[xxxix] From Phillips 1857 Phi Beta Kappa address at Yale College on “The Republican Scholar of Necessity an Agitator.”

[xl] David Brooks, “America Is Having A Moral Convulsion,” The Atlantic (October 5, 2020), reminds us that responsible citizenship reflects mutual trust based on reciprocal moral behavior, or in his words, “. . . [such] trust is a collective moral achievement.” That dynamic is well-known to community organizers. My first organizing in south-central Los Angeles began following a neighborhood organizing drive in an area with about one-third Anglo, one-third Latino, and one-third Black residents. When talking to them at their front doors about their concerns for the neighborhood, many spoke of the others as horrible people who were ruining the neighborhood. After the organizing drive and a founding meeting of the neighborhood organization, nearly a hundred residents came together in a church basement for a Christmas party. You could have cut the good fellowship with a knife. The warmth and excitement were palpable. They recognized their shared moral outrage at the gang killings in their neighborhood and how great it was to be working together. They built relationships and trust in their dedication to the commonweal. I have had that experience a half-dozen times in the last 50 years.

[xli] “Public powers,” which are the powers of governments, controlled by those we regard as “in power,” include the power to enact civil and criminal laws and regulatory policies, to tax, to spend public monies, to police (i.e., take rights and property without compensation for the public’s health, welfare, and morals), to take property by eminent domain (with fair-market compensation), and to market tax-free bonds.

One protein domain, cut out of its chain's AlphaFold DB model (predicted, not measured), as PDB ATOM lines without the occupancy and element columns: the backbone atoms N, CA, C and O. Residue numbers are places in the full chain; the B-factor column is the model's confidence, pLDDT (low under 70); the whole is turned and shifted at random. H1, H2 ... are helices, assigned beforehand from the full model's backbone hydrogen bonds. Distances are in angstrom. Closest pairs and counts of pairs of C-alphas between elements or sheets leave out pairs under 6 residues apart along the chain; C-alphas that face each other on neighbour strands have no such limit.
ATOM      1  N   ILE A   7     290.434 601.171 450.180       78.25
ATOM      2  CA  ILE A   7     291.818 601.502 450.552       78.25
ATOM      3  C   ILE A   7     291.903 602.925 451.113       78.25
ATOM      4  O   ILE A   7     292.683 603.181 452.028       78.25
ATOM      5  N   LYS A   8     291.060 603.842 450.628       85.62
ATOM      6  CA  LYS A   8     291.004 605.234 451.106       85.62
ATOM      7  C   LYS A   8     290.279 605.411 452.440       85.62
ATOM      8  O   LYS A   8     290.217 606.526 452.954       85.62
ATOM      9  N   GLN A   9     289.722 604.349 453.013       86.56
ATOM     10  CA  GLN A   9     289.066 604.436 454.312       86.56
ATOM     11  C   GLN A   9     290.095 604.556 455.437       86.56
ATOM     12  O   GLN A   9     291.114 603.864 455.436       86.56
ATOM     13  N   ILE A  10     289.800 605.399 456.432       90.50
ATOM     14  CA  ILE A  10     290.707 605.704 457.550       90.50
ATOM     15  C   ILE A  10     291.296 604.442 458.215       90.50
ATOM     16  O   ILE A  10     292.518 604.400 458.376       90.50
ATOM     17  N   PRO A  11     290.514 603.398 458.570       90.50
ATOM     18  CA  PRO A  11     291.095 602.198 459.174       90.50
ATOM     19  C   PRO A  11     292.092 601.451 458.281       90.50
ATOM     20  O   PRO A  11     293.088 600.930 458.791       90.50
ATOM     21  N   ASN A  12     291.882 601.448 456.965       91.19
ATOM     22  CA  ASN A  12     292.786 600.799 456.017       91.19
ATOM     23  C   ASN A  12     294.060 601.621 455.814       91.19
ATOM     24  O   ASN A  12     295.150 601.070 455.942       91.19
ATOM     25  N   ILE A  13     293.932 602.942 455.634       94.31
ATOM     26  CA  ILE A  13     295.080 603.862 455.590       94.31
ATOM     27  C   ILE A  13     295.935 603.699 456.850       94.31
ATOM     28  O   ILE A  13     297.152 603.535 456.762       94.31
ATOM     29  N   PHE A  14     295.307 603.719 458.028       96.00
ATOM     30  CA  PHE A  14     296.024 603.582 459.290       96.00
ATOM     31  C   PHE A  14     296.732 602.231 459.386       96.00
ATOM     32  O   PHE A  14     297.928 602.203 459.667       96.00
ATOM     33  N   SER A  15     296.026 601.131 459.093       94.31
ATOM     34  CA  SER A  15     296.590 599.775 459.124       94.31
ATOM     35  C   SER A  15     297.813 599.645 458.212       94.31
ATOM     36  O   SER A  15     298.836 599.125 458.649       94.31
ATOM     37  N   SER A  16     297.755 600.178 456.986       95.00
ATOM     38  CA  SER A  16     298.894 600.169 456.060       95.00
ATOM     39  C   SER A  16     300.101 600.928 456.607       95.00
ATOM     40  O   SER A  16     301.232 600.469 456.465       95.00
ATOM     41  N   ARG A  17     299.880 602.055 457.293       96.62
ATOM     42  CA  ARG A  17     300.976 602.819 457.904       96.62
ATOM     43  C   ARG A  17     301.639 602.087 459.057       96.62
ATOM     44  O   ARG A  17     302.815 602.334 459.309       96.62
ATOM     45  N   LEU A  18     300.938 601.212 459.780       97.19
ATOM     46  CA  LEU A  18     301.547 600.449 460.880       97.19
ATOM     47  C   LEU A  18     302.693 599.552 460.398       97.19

[xlii] According to Barber, op. cit., p. 263: “Historically, the great reform movements have been organized around a series of innovations whose radical character lay in their common vision and force.”

[xliii] According to Walter, op. cit., locs. 2345 & 2357: “If America has a second civil war, the combatants will not gather in fields, nor will they wear uniforms. They may not even have commanders. They will slip in and out of the shadows, communicating on message boards and encrypted networks. They will meet in small groups in vacuum-repair shops along retail strips, in desert clearings along Arizona’s border, in public parks in Southern California, or in the snowy woods of Michigan, where they will train to fight. They will go online to plan their resistance, strategizing how to undermine the government at every level and gain control of parts of America. They will create chaos and fear. And then they will force Americans to pick sides.” On the other hand, Paul D. Eaton et al., “3 retired generals: The military must prepare now for a 2024 insurrection,” Washington Post (December 17, 2021), warns that “The potential for a total breakdown of the chain of command along partisan lines—from the top of the chain to the squad level—is significant should another insurrection occur. . . . Under such a scenario [a contested election with loyalties split] it is not outlandish to say a military breakdown could lead to civil war.”

[xliv] Walter, op. cit., loc. 2761.

[xlv] “Citizenhood” exists when one is acting as a citizen, while citizenship is the status of being a citizen.